In today's modern world it is easy to loose perspective on what it takes to train a horse. Just pull up youtube, turn on RFD-TV, or open a magazine and you can see 1,000's of awesomely trained horses who we would all love to ride. Regularly we see Bob Avila and Tom McCutcheon doing perfect reining patterns in the NRHA, and we just finished watching Charlotte Dujardin and Valegro win gold in London. And who could forget Stacy Westfall and Roxy at the 2006 Congress as seen here. http://www.youtube.com/watch?v=7wLikusmCEA
We hear about and see the results of hard work on a regular basis, and yet we rarely talk about what it takes to actually achieve it. So today I am going to talk about some rider factors that affect training and the speed progress.
1. Time spent- It is a proven fact that the more time you spend working with your horse the faster you will achieve what you want. So if the professionals ride 6-7 days a week while you only ride twice a week logically you would have to ride 3-4 weeks to achieve the same amount of riding/training that the professional did in one week. So if Stacy Westfall had Roxy in training for 3 years before their 2006 congress run (http://www.westfallhorsemanship.com/faq/6/), it would have taken her close to 12 years riding twice a week to achieve the same results.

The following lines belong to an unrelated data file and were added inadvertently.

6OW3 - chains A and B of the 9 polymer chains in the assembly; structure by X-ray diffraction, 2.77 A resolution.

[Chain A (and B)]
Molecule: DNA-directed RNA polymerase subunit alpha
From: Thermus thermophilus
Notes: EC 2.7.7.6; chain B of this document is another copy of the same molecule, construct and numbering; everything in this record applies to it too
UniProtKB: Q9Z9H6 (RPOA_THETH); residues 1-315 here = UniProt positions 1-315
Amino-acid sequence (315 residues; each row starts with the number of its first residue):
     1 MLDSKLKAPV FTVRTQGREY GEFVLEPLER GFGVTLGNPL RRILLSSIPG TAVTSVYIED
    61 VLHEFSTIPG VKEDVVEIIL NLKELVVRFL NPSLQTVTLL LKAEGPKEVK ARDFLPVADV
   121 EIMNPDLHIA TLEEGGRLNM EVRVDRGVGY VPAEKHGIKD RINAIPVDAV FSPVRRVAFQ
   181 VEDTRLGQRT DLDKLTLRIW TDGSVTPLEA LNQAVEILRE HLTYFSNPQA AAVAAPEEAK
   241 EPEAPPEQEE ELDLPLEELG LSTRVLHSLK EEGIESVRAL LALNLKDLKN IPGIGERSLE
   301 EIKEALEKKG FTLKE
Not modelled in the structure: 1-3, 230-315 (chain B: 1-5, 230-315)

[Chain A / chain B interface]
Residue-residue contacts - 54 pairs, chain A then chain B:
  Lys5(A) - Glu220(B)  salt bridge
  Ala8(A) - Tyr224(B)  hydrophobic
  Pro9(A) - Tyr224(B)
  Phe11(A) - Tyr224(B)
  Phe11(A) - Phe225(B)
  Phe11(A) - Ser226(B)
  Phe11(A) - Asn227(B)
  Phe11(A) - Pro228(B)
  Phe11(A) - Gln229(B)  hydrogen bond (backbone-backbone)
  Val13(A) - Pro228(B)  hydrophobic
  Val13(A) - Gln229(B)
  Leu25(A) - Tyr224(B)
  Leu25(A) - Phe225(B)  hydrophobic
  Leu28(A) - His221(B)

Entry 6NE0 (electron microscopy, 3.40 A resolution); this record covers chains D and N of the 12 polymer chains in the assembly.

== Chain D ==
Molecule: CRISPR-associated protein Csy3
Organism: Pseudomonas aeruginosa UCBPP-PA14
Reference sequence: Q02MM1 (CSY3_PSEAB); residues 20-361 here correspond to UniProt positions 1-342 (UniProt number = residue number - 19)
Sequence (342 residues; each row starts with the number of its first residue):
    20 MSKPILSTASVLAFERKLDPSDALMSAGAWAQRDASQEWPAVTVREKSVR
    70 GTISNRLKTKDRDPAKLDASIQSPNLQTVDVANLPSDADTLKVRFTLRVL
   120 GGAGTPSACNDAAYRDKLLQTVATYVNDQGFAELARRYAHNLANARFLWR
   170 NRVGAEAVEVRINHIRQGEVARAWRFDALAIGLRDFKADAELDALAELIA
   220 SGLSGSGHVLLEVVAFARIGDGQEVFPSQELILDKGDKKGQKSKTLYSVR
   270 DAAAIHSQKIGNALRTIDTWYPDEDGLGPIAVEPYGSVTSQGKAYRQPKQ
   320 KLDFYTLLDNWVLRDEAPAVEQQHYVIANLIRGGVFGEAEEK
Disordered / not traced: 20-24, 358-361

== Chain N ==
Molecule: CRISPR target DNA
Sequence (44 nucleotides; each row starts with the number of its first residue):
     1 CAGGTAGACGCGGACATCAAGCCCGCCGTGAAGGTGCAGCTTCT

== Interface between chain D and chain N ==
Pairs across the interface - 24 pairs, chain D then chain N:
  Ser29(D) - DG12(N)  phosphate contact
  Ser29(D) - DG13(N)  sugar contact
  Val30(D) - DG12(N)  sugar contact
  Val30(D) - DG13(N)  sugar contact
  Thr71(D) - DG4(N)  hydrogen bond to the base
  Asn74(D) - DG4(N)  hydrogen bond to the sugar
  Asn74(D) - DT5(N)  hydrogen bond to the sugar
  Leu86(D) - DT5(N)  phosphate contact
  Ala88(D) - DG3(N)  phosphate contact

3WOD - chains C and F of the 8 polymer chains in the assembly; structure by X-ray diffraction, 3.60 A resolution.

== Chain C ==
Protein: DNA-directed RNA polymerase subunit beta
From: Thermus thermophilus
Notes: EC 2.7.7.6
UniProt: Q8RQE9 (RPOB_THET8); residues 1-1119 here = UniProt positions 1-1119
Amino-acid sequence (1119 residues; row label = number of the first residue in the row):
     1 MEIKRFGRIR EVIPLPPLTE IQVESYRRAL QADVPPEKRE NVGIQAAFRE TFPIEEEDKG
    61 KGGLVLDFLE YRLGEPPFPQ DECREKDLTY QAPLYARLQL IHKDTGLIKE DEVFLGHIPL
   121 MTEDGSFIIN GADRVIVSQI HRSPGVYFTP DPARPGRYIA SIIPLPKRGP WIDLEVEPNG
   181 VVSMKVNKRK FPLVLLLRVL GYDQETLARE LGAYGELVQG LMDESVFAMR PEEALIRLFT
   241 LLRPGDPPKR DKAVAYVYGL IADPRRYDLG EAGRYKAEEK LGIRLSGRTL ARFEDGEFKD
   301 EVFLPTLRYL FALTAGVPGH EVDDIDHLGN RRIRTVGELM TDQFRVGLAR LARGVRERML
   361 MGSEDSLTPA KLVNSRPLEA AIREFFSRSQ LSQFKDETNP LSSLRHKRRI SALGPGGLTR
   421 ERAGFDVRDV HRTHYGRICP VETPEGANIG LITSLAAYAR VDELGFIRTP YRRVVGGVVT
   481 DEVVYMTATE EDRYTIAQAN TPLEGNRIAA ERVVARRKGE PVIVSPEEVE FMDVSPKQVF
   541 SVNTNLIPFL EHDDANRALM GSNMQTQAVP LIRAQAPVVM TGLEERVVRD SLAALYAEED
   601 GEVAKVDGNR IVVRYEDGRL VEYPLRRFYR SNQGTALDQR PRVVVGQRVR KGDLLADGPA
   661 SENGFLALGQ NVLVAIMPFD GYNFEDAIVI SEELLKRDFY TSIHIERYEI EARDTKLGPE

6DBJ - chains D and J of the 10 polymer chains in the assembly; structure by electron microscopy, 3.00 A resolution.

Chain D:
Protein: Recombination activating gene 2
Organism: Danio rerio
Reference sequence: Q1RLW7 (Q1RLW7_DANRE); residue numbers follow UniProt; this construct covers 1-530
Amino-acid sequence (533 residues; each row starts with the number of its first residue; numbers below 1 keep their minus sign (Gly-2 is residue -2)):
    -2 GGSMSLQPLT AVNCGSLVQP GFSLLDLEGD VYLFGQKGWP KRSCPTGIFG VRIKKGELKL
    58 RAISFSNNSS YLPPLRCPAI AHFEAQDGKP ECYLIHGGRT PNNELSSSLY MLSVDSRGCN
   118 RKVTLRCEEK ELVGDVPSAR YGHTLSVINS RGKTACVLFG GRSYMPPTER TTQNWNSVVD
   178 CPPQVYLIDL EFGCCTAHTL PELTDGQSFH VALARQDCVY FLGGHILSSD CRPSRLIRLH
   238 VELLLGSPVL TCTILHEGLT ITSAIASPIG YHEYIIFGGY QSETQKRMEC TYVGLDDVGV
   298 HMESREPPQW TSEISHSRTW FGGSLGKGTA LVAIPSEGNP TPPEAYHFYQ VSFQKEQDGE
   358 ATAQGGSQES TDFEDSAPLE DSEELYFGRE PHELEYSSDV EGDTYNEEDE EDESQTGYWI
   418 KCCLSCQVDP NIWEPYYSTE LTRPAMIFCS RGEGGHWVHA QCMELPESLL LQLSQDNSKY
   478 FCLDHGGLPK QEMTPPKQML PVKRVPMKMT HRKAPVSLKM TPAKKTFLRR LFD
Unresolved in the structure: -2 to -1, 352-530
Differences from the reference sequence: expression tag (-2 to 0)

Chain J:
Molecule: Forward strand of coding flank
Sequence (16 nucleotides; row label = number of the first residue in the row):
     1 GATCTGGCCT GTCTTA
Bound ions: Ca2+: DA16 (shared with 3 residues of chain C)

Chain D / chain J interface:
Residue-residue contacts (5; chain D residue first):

2. Knowledge/Experience- The more experienced you are the faster you will be able to realize your riding goals. When you have little to no hands on training experience teaching a behavior it will logically take you longer to achieve the same results as someone with more experienced. Considering that Bob Avila has been in the business nearly 40 years and started 1000's of horses it would be illogical for the average rider to expect to be able to achieve the same results in the same timely manner. This does not mean you will never become experienced and knowledgeable at what you are training; it just means that you should allow extra time when you are not well versed in what you are doing. On average it can take 2-3 times longer to achieve the same results when you are not experienced in what you are training. Just remember that everyone had to start somewhere.
3. Timing- Timing is the key to successful horse training. With a understanding of timing you can often make up for a lack of experience and or greatly speed a long the process. When you release/reward your horse learns, and the better you are at rewarding your horse the moment he does the right thing the faster you can train. Unfortunately timing is not something that can be learned from a book but it is a skill that must be learned through trial and error and perfected over time.
At the end of the day you can have a ride like Stacy Westfall but you must be willing to work for it. The average rider must realize that it is possible to achieve your goals but that the road to completion may be longer than expected given your own personal circumstances. Besides isn't life is about the journey and not the destination anyway.